Now You Too Can Bake Like Emily Dickinson This Holiday Season
7 Delicious Recipes from a Great American Poet
It’s fairly common knowledge these days that everyone’s first favorite poet Emily Dickinson was also no slouch in the kitchen. In fact, as others have pointed out, in her lifetime she was almost certainly more famous for being a baker than she was for being a poet. Her creative and culinary works even seem to have influenced one another—or at least she worked on a number of poems in the kitchen, while she worked. So it’s no surprise that the Dickinson family recipes—a few of which have survived—fascinate the faithful. At least, I know that personally I decide to make one of them every year (only to become daunted or otherwise forget). So in case you’d like to impress everyone you know by arriving at your next seasonal gathering with a picnic basket full of Emily Dickinson-approved recipes (and especially if you have a boat full of eggs you need to unload), here are a few recipes to choose from. Perhaps they will even inspire some verse from your friends and neighbors.
1 cup coconut
2 cups flour
1 cup sugar
1/2 cup butter
1/2 cup milk
1/2 teaspoon soda
1 teaspoon cream of tartar
According to the Emily Dickinson Museum website, Dickinson wrote many poems in the kitchen—often on the backs of labels, recipes and other papers, and these reveal that the kitchen “was a space of creative ferment for her, and that the writing of poetry mixed in her life with the making of delicate treats.” After all, what better way to fill the long interval between putting something good in the oven and getting to eat it? Indeed, on the back of this recipe for coconut cake, apparently passed on to her by a Mrs. Carmichael, Dickinson drafted a poem:
The Things that never can come back, are several —
Childhood — some forms of Hope — the Dead —
Though Joys — like Men — may sometimes make a Journey —
And still abide —
We do not mourn for Traveler, or Sailor,
Their Routes are fair —
But think enlarged of all that they will tell us
Returning here —
“Here!” There are typic “Heres” —
Foretold Locations —
The Spirit does not stand —
Himself — at whatsoever Fathom
His Native Land —
1/2 cup butter
1 cup sugar
1 ct. yeast
2 cups milk
On the back of this recipe, Dickinson has written simply “Kate’s doughnuts”—the identity of Kate is a mystery. Perhaps these doughnuts were their own poems.
2 pounds Flour—
5 pounds Raisins—
1 ½ Currants
1 ½ Citron
½ pint Brandy
½ — Molasses—
2 teaspoons Soda—
Beat Butter and Sugar together—
Add Eggs without beating—and beat the mixture again—
Bake 2½ or three hours, in Cake pans, or 5 to 6 hours in Milk pan, if full—
The Library of America blog notes that the Dickinson family had several “lawless cake” recipes, and that Emily’s father “would eat no bread except that baked by her.” All I have to say is that 19 eggs is lawless indeed. So is the fact that, once baked, but before the brandy was poured in, this cake weighed almost 20 pounds. NB: The Washington Post published an updated version of the recipe in 1995, apparently more suited for “20th-century palates.” That one only calls for 13 eggs.
1 quart flour
1/2 cup butter
1/2 cup cream
1 tablespoon ginger
1 teaspoon soda
1 teaspoon salt
Make up with molasses
The editors of Emily Dickinson: Profile of the Poet as Cook add these instructions: “Cream the butter and mix with lightly whipped cream. Sift dry ingredients together and combine with the other ingredients. The dough is stiff and needs to be pressed into whatever pan you choose. A round or small square pan is suitable. Bake at 350 degrees for 20–25 minutes.” There is no attendant recipe for the glaze, although Dickinson did apparently glaze her gingerbread, and sometimes garnished it with an edible flower or two.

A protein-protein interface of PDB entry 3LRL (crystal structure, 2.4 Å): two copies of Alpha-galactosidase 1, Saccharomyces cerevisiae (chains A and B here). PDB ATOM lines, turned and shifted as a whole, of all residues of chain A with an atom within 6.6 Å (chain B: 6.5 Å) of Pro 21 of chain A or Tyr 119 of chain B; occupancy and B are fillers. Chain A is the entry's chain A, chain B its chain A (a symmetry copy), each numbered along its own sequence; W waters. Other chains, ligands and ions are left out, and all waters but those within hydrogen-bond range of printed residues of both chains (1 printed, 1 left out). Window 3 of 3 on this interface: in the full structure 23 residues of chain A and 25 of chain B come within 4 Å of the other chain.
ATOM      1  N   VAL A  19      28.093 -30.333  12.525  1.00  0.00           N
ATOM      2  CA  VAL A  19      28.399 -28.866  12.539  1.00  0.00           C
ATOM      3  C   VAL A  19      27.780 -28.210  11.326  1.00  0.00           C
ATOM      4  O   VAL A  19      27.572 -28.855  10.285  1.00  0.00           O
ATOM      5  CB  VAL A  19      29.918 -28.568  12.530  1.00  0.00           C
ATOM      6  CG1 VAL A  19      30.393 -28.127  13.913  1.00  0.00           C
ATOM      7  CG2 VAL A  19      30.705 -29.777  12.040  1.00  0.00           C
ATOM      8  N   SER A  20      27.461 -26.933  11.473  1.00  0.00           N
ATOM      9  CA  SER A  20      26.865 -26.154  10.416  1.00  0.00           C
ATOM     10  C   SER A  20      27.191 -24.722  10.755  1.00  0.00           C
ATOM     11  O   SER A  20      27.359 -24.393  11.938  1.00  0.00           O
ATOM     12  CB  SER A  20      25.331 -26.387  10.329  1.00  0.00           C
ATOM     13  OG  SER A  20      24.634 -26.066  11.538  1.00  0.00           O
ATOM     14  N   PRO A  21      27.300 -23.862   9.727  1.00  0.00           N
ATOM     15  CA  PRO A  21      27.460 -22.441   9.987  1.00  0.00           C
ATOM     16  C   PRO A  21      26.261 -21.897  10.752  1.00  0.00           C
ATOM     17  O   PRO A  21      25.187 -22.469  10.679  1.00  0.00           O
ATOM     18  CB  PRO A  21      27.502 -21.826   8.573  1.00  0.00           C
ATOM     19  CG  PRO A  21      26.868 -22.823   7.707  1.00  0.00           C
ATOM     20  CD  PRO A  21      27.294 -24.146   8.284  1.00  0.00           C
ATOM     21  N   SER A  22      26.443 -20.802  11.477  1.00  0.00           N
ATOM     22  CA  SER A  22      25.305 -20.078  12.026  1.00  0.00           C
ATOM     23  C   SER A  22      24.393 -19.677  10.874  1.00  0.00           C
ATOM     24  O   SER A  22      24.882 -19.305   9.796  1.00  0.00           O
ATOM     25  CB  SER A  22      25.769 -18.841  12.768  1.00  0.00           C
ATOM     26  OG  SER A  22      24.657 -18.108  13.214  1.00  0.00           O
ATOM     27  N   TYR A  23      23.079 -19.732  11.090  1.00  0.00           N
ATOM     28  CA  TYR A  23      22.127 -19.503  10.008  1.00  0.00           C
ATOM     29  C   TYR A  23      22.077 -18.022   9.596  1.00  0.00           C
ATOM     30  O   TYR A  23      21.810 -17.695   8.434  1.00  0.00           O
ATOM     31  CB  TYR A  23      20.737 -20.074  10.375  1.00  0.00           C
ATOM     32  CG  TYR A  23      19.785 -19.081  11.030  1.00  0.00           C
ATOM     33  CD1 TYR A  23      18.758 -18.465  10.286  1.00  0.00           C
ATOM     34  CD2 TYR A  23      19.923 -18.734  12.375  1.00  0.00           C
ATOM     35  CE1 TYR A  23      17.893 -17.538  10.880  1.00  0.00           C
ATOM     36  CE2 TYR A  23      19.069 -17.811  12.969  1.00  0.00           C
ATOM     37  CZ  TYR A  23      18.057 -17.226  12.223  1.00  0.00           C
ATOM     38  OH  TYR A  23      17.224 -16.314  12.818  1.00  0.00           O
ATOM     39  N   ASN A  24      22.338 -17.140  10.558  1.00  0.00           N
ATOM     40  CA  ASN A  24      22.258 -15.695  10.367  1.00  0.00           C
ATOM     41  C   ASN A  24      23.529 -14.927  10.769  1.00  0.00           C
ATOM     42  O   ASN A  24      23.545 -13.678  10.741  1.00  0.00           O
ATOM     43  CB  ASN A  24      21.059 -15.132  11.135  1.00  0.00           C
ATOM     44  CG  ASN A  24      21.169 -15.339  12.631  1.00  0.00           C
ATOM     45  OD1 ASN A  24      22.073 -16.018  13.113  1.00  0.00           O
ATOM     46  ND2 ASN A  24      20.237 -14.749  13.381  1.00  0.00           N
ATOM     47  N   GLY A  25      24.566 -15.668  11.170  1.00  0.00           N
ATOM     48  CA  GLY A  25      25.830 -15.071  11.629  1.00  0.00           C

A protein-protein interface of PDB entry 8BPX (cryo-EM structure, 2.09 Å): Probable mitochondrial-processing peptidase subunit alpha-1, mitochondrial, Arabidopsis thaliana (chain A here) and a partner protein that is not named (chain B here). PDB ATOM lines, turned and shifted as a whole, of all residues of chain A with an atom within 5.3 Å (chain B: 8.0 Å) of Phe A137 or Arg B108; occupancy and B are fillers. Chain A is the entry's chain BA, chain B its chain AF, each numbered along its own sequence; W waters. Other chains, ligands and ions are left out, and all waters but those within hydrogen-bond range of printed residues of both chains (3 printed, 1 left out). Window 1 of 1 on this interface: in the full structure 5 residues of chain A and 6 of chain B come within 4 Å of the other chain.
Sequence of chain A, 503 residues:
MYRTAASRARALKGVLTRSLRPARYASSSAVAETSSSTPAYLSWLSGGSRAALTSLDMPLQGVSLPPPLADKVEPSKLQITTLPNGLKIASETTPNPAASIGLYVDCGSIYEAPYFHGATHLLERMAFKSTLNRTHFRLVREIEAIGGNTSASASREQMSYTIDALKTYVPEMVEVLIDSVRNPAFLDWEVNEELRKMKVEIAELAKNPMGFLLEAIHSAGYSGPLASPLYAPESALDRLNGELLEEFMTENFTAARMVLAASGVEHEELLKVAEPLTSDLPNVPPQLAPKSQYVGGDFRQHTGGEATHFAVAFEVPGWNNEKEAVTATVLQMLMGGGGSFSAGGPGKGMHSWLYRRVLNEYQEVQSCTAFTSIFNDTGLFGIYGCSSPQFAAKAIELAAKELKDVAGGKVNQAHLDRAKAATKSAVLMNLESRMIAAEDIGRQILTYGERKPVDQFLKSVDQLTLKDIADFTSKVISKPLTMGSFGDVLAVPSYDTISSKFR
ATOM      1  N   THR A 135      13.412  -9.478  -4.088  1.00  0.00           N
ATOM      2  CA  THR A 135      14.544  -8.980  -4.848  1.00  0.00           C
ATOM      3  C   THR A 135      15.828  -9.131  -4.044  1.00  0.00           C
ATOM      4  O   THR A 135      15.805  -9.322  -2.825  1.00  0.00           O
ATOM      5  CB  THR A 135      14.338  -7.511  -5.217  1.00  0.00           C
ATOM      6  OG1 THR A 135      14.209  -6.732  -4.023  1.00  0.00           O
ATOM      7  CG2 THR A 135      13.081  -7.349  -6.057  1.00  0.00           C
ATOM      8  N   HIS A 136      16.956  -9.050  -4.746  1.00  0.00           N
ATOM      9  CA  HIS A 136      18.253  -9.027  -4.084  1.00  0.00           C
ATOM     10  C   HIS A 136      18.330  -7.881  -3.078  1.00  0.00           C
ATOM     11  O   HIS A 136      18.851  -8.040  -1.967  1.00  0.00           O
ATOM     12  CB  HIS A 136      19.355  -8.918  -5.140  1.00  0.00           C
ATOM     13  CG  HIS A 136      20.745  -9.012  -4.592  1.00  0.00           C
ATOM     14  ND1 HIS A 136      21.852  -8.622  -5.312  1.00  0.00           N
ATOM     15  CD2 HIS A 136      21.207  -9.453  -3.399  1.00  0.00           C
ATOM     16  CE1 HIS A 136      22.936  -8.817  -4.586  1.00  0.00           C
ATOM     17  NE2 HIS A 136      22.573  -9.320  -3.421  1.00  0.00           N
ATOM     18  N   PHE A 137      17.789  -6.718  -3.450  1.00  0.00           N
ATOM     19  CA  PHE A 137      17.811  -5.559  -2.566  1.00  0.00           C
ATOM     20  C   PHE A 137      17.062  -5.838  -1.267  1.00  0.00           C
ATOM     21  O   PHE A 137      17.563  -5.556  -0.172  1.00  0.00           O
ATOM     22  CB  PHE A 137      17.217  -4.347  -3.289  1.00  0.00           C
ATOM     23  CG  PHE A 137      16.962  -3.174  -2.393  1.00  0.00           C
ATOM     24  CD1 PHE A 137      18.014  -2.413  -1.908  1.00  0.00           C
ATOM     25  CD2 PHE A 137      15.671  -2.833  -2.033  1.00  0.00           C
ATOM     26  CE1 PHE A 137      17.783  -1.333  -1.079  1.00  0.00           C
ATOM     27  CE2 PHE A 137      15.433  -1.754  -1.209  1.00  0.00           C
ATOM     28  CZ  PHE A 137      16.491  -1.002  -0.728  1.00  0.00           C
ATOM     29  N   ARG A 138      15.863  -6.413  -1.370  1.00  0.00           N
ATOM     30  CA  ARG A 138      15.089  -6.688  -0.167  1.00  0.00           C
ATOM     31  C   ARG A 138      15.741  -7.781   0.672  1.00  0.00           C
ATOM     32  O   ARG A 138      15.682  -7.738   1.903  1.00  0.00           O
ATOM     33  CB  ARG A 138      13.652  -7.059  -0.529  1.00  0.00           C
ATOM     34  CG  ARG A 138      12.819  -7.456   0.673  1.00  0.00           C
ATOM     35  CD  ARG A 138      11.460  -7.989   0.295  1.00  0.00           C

According to Emily Dickinson museum tour guide Burleigh Mutén, whenever Dickinson saw children playing in her family gardens, “she headed for the pantry, filled a basket with cookies or slices of cake—often gingerbread—carried it upstairs to a window in the rear of the house (so their mothers wouldn’t see), and attached the basket to a rope to slowly lower it to the “storm-tossed, starving pirates” or the “lost, roaming circus performers” eagerly waiting below.” When she was out of baked goods, she would send down two cups of raisins, which the children ate like candy.
Wheat flour, two tablespoonfuls
Brown sugar, two tablespoonfuls
Cream (or melted butter), four tablespoonfuls
Milk, one-half pint
Indian meal, to make a thick batter
One cup of ground rice (now you might use rice flour)
One cup of powdered sugar
One-half of a cup butter
One spoonful of milk with a very little soda
Flavor to suit.
These two recipes were originally published by Dickinson’s cousin, Helen Bullard Wyman, in a summer 1906 issue of The Boston Cooking-School Magazine. “Rice-cake was considered our very best ‘company cake’ in my childhood,” she wrote, “being carefully placed in a large tin pail, and only used when outside persons came to tea. The rule was much richer than this, however, and it was baked in sheets, very thin, and cut into squares after coming from the oven. Mace (or nutmeg) was the spice always used in it.”
Lyman’s Rye and Indian Bread
3 cups corn meal
1 teaspoon salt
1/2 cup molasses
1 cup milk
1 1/2 cups buttermilk
4 cups rye flour
2 teaspoons soda
1/2 cup stewed Irish Potato
Add salt and molasses to corn meal. Pour boiling milk over it. Add cold buttermilk to the rye flour, plus baking soda. Mix entire ingredients together, adding the stewed potato. No rising time is needed. When firm, place in a round bread pan; bake at 440 degrees for 2 1/2 hours. When done, cover loaf with butter and a towel to help retain moisture.
Makes 1 loaf.
I found this one on a forum called CivilWarTalk, so my thanks to Donna from Kentucky. Lyman refers to Joseph Lyman, one of Dickinson’s cousins. Perhaps this is the very recipe with which Dickinson won second prize at the 1856 Amherst Cattle Show?